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Haskell students exercised voting rights

LAWRENCE, Kan. - Throughout Oklahoma and Kansas, tribal leaders estimated they'd seen some of the highest numbers ever of Native American voters in the Southern Plains.

Kickapoo Chairwoman Nancy Bear said, "We tried to get everyone to the polls. We even sent buses out to get people so they would have a way to get in to vote."

Newly elected Oklahoma Democratic Rep. Brad Carson applauded efforts by the Cherokee Nation that brought record numbers of tribal members to the voting booths.

But perhaps the most surprising turnout among Native Americans has been with Indian country's newest voters.

Students at Haskell Indian Nations University in Lawrence turned out in record numbers, thanks in part to efforts by the Student Senate. Although many experts predicted that Native American voter turnout would be low, particularly in the 18- to25-year-old categories, they were proved wrong, thanks in part to nationwide efforts of various student organizations.

Nine out of 10 students, interviewed at random in Stidham Student Union here, reported not only voting, but watching the unfolding political drama as well. Most were very well versed about the election process taking place and many were managing to keep up with the constant flow of information and their studies!

Conversation at the tables didn't concern extracurricular activities this past week. Instead students gathered around televisions and newspapers as they kept up with the latest news reports from Florida. There were lively discussions between students and staff members alike.

With more than 250 Indian nations represented, Haskell staff members and students voiced differing reasons for coming to the decisions they made in the presidential race. Some said they had heard friends had voted for Bush, but most said Gore had been the campus favorite.

Everyone interviewed said he or she wanted to see a fair election and many echoed the sentiments of staff member Lee Ann Martin. "I think they should start all over, with only two names on the ballots. They should do it all over, nationwide."

In scenes reminiscent of the 1960s, students debated the pros and cons of keeping the Electoral College and the legal maneuverings of the presidential hopefuls as they waited to find out what would happen next.

One student said it reminded her of a good soap opera that made her want to keep on watching. For others, the political outcome of the election was more than just exciting entertainment. Because they had voted, they believed they had a very real stake in the future of the United States.

A few students, like Fred Redwing, said they hadn't gotten absentee ballots. "I've been watching as much as I can, but I am trying to keep up with my studies." Redwing said.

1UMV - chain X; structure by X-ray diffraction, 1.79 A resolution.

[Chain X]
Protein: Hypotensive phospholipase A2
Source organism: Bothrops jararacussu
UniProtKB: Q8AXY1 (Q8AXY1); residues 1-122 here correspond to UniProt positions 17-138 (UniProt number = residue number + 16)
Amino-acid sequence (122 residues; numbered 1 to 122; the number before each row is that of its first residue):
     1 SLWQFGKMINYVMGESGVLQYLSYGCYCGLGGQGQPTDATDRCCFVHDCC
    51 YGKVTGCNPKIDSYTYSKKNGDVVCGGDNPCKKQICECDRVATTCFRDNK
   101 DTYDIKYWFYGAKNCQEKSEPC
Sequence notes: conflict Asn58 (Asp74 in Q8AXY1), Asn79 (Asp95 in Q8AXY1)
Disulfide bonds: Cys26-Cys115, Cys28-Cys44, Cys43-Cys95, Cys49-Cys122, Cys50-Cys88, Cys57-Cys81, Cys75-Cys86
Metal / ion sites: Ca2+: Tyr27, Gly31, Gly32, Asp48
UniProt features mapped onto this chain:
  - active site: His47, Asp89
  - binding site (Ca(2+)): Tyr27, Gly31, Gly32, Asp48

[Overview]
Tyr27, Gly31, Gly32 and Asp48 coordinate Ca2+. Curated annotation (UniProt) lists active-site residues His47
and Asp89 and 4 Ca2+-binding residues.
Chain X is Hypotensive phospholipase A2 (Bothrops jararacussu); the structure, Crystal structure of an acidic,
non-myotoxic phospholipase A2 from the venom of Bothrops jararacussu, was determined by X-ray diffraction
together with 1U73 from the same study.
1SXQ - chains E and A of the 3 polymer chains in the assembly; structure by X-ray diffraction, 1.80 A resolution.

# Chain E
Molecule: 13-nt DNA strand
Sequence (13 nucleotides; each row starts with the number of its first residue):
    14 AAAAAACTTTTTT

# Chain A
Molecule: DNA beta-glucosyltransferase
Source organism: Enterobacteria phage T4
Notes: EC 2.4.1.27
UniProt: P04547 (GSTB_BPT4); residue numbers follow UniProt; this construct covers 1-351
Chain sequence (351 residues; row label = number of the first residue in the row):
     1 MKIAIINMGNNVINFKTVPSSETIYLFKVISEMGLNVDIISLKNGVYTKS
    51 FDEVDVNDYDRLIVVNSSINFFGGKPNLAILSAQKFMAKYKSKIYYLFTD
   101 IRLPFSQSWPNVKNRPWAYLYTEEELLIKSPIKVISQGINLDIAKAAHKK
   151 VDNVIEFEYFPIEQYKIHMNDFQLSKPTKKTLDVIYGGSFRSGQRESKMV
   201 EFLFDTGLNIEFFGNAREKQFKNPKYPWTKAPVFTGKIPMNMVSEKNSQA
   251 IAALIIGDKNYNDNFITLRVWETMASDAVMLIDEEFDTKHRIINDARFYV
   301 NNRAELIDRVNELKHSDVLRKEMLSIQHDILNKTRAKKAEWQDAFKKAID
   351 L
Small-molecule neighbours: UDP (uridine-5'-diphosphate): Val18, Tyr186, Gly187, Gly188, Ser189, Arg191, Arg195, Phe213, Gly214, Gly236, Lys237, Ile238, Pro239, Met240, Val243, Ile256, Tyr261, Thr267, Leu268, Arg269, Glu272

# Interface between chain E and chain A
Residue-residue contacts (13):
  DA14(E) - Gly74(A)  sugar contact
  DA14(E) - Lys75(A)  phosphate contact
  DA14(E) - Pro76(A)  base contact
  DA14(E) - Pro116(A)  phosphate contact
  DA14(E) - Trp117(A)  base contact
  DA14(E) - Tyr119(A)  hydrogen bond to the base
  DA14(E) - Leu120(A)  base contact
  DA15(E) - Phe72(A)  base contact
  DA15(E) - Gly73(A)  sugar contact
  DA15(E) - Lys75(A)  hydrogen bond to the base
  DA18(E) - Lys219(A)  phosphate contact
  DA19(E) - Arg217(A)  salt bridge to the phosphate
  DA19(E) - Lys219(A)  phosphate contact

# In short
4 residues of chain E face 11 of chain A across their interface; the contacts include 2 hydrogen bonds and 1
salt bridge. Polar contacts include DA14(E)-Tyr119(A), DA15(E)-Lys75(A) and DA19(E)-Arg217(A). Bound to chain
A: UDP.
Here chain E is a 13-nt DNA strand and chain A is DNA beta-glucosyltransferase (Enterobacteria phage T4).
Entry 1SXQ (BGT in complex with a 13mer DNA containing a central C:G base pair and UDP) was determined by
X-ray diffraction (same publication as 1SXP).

Of those interviewed, 90 percent who had voted, voted for Vice President Al Gore, saying they feared what would happen in Indian country if Texas Governor George W. Bush won the election.

"I voted for Gore because he is more for the minorities. Bush is trying to push away the minorities," Nathaniel Emerson of California said. "In my family we're all Democrats."

Kwame Dwberry, Kiowa, said, "I voted anti-Bush. It's too bad that it's like this. I don't know if the Bush brother who holds Florida has caused a miscount or if Gore is just doing a great job trying to win. I really don't mind this being drawn out as much as I would mind Bush being the president."

Could the election actually be the now-forgotten Y2K Bug? Tonya Gooday, Fort Sill Apache, pondered that thought. "It seems in the year 2000, you could almost expect something like this to happen. I think it is a downer to see how society is turning out, even politics. It is a depressing situation."

Many students are beginning to see the possibility of political office for themselves and want to finish their education so they can make positive changes in Indian country.

They see issues that have to be addressed and several said they didn't want to keep decisions that affected them made only by non-Native Americans.

Student Senate President Walter Ahhaitty said he thought the whole election was crazy. "I haven't gotten to follow this like I would like to. It shows how important each person's vote is. I've always said that. In this one, because they are getting so nit picky, it shows just how important it is to get out and voice your opinion. I'm hoping Gore wins. There are Indians who voted for Bush. I feel sorry for them. They are just cutting their own throats."

Ahhaitty said the student senate pushed students to get out and vote, but he didn't have the campus vote totals. He added he was very pleased, "It was a good turnout."

Millie Tapedo, a university employee said, "I've been keeping up with it because it is very interesting. I voted for the man I believed would do the most for Native Americans. I think he will do the right thing for us."

"It blew my mind," Kristy Blackhorse, a Navajo from Arizona said. "I ran into people on campus and they said, 'I just wanted to stay out of it, so I voted for Nader.'

"What they don't know is that Nader had enough votes to hurt Al Gore."

Tapedo said she was hearing a lot more students talking politics these days and she hopes it will keep students interested and active in politics. "It's time that we quit staying out of it. It's time for us to be involved as Indian people."

"This was my first time voting," Blackhorse said. "I already think that Bush won, but I wonder why he is fighting this recount so."

Blackhorse said she believed the Electoral College is working, but believes Native people have to continue to stay involved. "Think of all these people who say their voice doesn't matter," Blackhorse said. "Just think if the people who didn't vote had. It would have really made a difference this time."